I've finally joining the preregistration party (here and here), I wanted to take a few minutes to write about my experience. I chose to use the Open Science Framework (OSF) to file my pre-registrations. Most of the various preregistration forms on the OSF are set up to intake information and plans for a project before it is executed, as if you are conducting a registered report. However, I immediately put myself at a disadvantage for the preregistration experience for two reasons: First, both of my projects relied on a new analysis of already collected or existing data. Second, my goal with both of these projects was to preregister the plan for the analysis of data for a particular paper, and not for an entire study.
The (Brightstart Impact Paper) is the culmination of a five-year randomized control trial funded by the Institution of Education Sciences (IES). Yes I said culmination and I said five-year, so the plans for how to collect this data had long been settled by the time I wanted to preregister the analysis plan. However, with IES grants, we are required to include extensive and detailed documentation of the plans not only for the data collection, but also for the sample size, and analysis plans. So we did have a detailed record of the study design and analysis plan, it had just never been published. In that way, completing some of the preregistration paperwork was relatively straightforward.
After reaching out to twitter for suggestions, I landed on the "AsPredicted" version of the preregistration form. The "nine questions" on this form are, to me, rather bizarrely ordered on the OSF and omit some key information. I can see how if I was planning an "in-lab" experiment with undergraduates that this might be a good option, however for trying to complete this about a complex study for which the data had already been collected I ran into several road blocks. I recently published my second registration (Unique contribution of language gains to children’s kindergarten and grade 3 reading skills), and ran into the same issues again so I wanted to document them here.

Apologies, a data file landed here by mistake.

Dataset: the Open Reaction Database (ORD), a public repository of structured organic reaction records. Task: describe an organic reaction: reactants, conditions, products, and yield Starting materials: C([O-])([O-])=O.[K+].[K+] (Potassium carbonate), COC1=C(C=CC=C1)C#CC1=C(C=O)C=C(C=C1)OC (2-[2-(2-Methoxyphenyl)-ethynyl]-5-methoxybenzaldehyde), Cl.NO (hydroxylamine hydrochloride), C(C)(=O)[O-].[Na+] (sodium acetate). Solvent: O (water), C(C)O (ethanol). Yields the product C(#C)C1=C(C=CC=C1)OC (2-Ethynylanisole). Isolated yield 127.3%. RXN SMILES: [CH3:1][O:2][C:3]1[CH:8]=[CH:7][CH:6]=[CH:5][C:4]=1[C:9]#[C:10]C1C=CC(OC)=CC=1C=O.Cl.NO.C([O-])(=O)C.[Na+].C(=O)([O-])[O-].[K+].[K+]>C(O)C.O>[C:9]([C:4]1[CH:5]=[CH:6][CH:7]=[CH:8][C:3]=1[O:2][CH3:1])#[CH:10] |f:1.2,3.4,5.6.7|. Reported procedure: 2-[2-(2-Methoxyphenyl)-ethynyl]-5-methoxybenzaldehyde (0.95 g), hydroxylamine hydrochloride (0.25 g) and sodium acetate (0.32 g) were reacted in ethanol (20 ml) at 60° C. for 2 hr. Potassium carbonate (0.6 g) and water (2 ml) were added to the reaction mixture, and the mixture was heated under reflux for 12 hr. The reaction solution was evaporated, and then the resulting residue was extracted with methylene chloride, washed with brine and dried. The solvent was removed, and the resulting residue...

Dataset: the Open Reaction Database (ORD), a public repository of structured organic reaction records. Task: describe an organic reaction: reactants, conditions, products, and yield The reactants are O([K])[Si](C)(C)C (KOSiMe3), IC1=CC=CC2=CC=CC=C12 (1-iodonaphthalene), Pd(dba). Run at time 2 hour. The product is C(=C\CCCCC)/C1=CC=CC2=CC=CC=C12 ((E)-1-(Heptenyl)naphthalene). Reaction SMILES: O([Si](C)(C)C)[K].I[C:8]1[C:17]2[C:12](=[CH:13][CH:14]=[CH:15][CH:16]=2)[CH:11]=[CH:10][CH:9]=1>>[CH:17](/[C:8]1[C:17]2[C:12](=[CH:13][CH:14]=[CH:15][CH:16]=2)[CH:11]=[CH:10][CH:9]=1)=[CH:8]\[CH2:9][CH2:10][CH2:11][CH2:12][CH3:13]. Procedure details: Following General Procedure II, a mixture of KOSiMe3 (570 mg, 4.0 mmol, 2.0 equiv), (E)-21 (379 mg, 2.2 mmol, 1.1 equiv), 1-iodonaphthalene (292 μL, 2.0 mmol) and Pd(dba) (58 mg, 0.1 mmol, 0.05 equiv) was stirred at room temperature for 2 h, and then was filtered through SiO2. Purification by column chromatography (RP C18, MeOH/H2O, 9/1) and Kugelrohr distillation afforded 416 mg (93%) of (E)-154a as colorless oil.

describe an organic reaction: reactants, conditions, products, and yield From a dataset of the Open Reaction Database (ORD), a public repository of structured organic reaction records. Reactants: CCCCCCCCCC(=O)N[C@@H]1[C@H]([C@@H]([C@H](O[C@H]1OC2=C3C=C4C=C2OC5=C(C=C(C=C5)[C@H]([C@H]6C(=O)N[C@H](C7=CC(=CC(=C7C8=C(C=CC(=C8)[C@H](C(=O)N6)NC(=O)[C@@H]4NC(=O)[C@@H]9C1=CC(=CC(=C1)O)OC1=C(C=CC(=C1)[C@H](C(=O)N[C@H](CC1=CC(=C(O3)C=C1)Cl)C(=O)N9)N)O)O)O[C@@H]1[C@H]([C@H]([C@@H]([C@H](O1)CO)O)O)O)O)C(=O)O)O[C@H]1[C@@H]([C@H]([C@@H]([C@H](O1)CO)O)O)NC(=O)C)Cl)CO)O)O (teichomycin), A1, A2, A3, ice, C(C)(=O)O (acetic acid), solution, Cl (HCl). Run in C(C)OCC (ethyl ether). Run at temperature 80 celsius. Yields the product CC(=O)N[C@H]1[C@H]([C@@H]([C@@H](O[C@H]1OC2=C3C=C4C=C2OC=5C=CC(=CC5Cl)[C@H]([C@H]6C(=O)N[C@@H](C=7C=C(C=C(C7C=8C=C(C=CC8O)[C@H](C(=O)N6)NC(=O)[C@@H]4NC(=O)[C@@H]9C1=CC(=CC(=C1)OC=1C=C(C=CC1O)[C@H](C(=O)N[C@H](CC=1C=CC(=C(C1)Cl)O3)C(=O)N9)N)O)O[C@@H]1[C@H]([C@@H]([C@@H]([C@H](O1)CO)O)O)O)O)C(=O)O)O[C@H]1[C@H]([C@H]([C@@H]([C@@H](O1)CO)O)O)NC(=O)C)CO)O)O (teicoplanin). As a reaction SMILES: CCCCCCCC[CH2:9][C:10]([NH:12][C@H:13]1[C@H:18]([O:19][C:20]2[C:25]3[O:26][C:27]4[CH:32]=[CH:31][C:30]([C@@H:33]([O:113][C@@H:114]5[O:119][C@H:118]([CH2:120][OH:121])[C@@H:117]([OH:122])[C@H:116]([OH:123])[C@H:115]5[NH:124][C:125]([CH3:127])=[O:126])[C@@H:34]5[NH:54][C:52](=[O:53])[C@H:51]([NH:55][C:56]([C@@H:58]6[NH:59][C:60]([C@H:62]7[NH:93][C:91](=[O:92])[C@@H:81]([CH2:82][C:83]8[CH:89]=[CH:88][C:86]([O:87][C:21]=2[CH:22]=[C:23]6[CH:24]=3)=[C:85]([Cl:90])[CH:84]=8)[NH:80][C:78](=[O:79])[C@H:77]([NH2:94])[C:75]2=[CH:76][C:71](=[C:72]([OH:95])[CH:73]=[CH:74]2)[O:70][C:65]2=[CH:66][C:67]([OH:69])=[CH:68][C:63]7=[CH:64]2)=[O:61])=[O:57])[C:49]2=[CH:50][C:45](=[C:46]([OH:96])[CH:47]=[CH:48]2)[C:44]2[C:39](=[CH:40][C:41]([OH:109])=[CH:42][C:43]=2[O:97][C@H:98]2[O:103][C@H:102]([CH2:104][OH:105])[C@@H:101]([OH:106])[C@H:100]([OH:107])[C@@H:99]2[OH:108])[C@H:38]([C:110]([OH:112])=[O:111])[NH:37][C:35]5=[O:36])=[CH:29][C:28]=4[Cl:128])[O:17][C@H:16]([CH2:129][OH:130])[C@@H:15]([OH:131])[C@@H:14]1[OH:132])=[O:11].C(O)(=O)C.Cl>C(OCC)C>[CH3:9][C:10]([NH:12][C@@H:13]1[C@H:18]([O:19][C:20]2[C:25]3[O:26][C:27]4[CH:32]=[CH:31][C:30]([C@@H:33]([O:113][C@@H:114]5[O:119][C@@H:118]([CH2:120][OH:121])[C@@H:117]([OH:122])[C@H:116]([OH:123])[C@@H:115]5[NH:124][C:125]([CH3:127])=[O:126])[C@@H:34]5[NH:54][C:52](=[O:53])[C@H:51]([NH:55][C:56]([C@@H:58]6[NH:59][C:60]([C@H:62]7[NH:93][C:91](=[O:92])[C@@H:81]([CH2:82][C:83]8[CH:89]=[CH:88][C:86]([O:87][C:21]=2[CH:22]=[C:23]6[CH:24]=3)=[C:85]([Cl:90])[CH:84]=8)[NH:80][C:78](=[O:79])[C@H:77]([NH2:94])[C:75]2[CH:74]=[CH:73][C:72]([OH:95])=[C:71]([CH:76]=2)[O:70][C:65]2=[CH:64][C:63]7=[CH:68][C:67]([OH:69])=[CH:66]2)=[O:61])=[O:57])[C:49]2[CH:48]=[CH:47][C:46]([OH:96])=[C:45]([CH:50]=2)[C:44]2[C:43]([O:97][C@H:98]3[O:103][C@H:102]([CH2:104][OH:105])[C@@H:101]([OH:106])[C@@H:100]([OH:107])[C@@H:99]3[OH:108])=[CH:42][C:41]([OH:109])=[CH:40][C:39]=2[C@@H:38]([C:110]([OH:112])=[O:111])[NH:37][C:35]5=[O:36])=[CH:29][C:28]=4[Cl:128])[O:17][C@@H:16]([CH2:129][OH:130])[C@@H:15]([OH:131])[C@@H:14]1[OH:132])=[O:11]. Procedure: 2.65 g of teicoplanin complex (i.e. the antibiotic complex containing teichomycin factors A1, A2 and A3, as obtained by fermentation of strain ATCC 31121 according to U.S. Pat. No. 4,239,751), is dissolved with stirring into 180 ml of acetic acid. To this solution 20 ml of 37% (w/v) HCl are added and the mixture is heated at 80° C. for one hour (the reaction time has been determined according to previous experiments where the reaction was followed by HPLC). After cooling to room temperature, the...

First, is a very small problem, but there was no place to include authors!?! I had to include our authors in the "other information" section. That seems completely bizarre and fixable. Second, I was surprised that this form asks for no background or motivating information. The methods and analysis plan should be completely dependent on that background, and without it I find it difficult to determine whether the study design or analysis plan is appropriate. Third, there was no dedicated space to list information about predictors and covariates in the model, so I tucked them away in the analysis section. Third, some of the sample ascertainment questions are tough with secondary data - the plan is to use every single data point I can get my hands on, and I have no idea if that will be 800 or 8,000 data points, and I won't know until I get into the data. For those sections, I settled on reporting a power analysis for a minimally meaningful effect size.
In all, I plan to continue pre-registering my planned papers, even with these road blocks. I think a dedicated form for secondary analysis would be very beneficial for the field of education as a whole. A group of researchers at the Center for Open Science has already developed a template, available HERE, and I look forward to using it once it is functional.
A disclaimer to the negative tone of this... review?... I really don't like fitting my ideas into superseding categories, and generally I find filling out forms to be anxiety provoking at best. Manuscript submission portals make me want to crawl under my desk and hide. I'm hoping that with continued practice I will get over that fear for this process. Time will tell.